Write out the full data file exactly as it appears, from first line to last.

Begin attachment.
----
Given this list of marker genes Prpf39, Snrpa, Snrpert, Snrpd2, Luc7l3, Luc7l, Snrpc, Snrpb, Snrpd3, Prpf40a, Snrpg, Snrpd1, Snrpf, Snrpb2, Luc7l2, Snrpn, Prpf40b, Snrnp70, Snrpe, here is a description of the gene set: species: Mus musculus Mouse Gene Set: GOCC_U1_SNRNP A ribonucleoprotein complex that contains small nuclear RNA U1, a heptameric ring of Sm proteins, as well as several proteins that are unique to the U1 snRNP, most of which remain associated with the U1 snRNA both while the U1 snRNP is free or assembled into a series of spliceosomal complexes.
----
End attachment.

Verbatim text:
Given this list of marker genes Prpf39, Snrpa, Snrpert, Snrpd2, Luc7l3, Luc7l, Snrpc, Snrpb, Snrpd3, Prpf40a, Snrpg, Snrpd1, Snrpf, Snrpb2, Luc7l2, Snrpn, Prpf40b, Snrnp70, Snrpe, here is a description of the gene set: species: Mus musculus Mouse Gene Set: GOCC_U1_SNRNP A ribonucleoprotein complex that contains small nuclear RNA U1, a heptameric ring of Sm proteins, as well as several proteins that are unique to the U1 snRNP, most of which remain associated with the U1 snRNA both while the U1 snRNP is free or assembled into a series of spliceosomal complexes.